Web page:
Another PI3K Inhibitor Will Be Withdrawn From U.S. Market

Reprinted with AIS Health permission from the December 2023 issue of Radar on Specialty Pharmacy*

Bayer recently revealed that it will work with the FDA to voluntarily withdraw the New Drug Application (NDA) for its cancer drug Aliqopa (copanlisib). The therapy is the latest phosphoinositide 3-kinase — also called phosphatidylinositol 3-kinase — (PI3K) inhibitor/indication with accelerated approval to treat a hematologic malignancy to be pulled from the U.S. market, potentially spurring payers to take a closer look at these agents.

The agency gave Aliqopa accelerated approval on Sept. 14, 2017, for the treatment of adults with relapsed follicular lymphoma (FL) who have received at least two systemic therapies. Approval was based on the CHRONOS-1 Phase II clinical trial. In the confirmatory study, CHRONOS-4, adding Aliqopa to standard immunochemotherapy regimens did not meet the primary endpoint of progression-free survival (PFS) vs. the standard immunochemotherapy control arm. Bayer says it will publish the trial results “in a timely manner.”

Other PI3K inhibitors given accelerated approval for hematologic malignancies have had their indications withdrawn from the U.S. market.

The first was Secura Bio, Inc.’s Copiktra (duvelisib), which was given accelerated approval on Sept. 24, 2018, for the treatment of adults with relapsed or refractory FL after at least two systemic therapies. On Dec. 3, 2021, the manufacturer disclosed that it was voluntary withdrawing the agent.

Then on Jan. 14, 2022, Gilead Sciences, Inc. revealed that it was voluntarily withdrawing two indications for Zydelig (idelalisib): for the treatment of relapsed FL and small lymphocytic leukemia (SLL), both of which were given accelerated approval on July 23, 2014.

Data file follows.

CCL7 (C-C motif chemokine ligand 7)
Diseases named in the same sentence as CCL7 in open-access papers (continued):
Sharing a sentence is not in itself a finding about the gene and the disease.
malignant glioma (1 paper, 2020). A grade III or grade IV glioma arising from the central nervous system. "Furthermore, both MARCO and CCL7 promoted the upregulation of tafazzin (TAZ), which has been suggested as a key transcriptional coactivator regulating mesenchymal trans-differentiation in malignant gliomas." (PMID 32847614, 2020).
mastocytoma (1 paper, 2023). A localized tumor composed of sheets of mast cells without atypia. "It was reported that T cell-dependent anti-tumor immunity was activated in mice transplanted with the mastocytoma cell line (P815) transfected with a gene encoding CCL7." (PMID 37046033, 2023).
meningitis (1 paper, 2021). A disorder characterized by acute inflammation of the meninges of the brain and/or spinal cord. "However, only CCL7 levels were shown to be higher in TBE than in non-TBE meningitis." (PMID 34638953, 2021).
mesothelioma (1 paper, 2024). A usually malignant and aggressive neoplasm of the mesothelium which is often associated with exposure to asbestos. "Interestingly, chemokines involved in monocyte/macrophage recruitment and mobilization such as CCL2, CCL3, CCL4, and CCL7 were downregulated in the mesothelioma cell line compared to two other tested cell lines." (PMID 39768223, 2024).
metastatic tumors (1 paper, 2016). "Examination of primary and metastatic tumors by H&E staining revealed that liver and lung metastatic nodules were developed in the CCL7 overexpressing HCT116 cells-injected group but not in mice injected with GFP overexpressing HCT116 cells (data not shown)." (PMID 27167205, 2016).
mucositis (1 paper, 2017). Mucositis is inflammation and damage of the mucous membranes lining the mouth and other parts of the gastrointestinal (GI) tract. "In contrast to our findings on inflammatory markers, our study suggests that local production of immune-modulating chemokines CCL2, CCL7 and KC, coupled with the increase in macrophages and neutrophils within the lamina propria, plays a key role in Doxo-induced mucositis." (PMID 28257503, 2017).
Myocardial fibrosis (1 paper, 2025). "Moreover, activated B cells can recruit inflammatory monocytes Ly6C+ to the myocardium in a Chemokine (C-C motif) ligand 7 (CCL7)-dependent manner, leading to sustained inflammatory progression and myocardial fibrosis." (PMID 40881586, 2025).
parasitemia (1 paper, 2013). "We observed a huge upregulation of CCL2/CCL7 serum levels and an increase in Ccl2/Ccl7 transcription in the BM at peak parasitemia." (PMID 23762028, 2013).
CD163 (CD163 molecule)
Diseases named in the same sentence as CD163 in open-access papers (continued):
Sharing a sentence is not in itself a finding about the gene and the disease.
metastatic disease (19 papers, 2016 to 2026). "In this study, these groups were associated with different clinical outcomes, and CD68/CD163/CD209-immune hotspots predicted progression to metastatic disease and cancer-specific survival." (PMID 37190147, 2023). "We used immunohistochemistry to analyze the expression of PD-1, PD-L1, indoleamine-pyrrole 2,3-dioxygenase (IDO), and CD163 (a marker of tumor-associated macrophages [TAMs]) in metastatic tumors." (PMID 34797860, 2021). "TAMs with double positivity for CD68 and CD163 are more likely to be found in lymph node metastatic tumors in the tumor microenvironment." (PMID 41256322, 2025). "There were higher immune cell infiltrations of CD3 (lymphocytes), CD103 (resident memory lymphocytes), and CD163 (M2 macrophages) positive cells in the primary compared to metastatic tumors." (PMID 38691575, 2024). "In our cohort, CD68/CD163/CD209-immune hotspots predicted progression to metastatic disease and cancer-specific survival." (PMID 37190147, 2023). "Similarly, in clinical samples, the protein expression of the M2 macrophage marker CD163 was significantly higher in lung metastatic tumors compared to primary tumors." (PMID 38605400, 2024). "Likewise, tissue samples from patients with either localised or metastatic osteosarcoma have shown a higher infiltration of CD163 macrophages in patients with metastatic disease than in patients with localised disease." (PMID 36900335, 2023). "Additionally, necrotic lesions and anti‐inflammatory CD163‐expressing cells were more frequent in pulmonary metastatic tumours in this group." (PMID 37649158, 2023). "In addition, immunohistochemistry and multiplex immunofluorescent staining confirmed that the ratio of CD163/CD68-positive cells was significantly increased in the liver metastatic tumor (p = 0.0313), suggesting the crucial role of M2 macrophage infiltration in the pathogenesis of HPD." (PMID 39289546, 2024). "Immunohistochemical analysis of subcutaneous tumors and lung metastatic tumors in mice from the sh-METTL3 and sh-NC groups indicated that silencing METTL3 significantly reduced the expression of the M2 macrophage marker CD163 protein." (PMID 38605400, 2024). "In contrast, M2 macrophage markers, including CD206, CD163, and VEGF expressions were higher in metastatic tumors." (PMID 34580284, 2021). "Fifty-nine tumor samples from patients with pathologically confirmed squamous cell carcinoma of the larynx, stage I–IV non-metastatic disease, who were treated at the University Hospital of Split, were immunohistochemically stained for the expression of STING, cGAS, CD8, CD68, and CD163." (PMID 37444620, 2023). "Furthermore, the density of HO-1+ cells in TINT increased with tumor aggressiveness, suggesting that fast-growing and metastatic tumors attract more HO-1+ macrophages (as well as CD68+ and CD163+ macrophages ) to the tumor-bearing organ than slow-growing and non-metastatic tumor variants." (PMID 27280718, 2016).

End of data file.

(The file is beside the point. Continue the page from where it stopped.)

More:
Finally, on April 15, 2022, TG Therapeutics, Inc. said that it voluntarily withdrew its pending Biologics License Application (BLA)/supplemental NDA (sNDA) for the combination of ublituximab and Ukoniq (umbralisib) for the treatment of adults with chronic lymphocytic leukemia (CLL) and SLL*.* The company also said that it voluntarily withdrew Ukoniq from sale for two indications: (1) for adults with marginal zone lymphoma (MZL) who have received at least one anti-CD20-based regimen, and (2) for adults with FL who have received at least three prior systemic therapies. The FDA gave the drug accelerated approval for those indications on Feb. 5, 2021.

A couple of months before TG Therapeutics withdrew the pending BLA/supplemental NDA and approved indications, the FDA issued a drug safety communication about the possible increased risk of death with Ukoniq based on the agency’s review of the Phase III UNITY trial of people with CLL. “The results showed a possible increased risk of death in patients receiving the combination of Ukoniq and the monoclonal antibody compared to the control arm. Those receiving the combination of Ukoniq and the monoclonal antibody also experienced more serious adverse events than those in the control arm,” said the agency on Feb. 3, 2022. It noted that while the drug was not approved for CLL, “the FDA believes these findings have implications for” its MZL and FL indications.


A little more than two months later, the FDA’s Oncologic Drugs Advisory Committee (ODAC) held an April 21 meeting to discuss PI3K inhibitors in hematologic malignancies. The committee initially had scheduled a second meeting for April 22 to discuss the BLA/sNDA for ublituximab and Ukoniq and Ukoniq’s MZL and FL indications, but it canceled that meeting following TG Therapeutics’ move to withdraw those.

In its briefing document for the April 21 meeting, ODAC noted that “there are several central issues relating to the development of PI3K inhibitors in hematologic malignancies: concerning trends in overall survival (OS) in multiple randomized controlled trials (RCTs), toxicities of the PI3K inhibitor class, inadequate dose optimization, and trial design considerations regarding the limitations of single-arm trials.”

More specifically, “six randomized trials evaluating a PI3K inhibitor have demonstrated a higher rate of death or concerning OS results suggesting potential harm to patients. The randomized trials demonstrated or suggested a favorable effect on PFS and other efficacy parameters such as ORR [overall response rate]. Therefore, the adverse effect on OS is likely driven by PI3K inhibitor toxicity.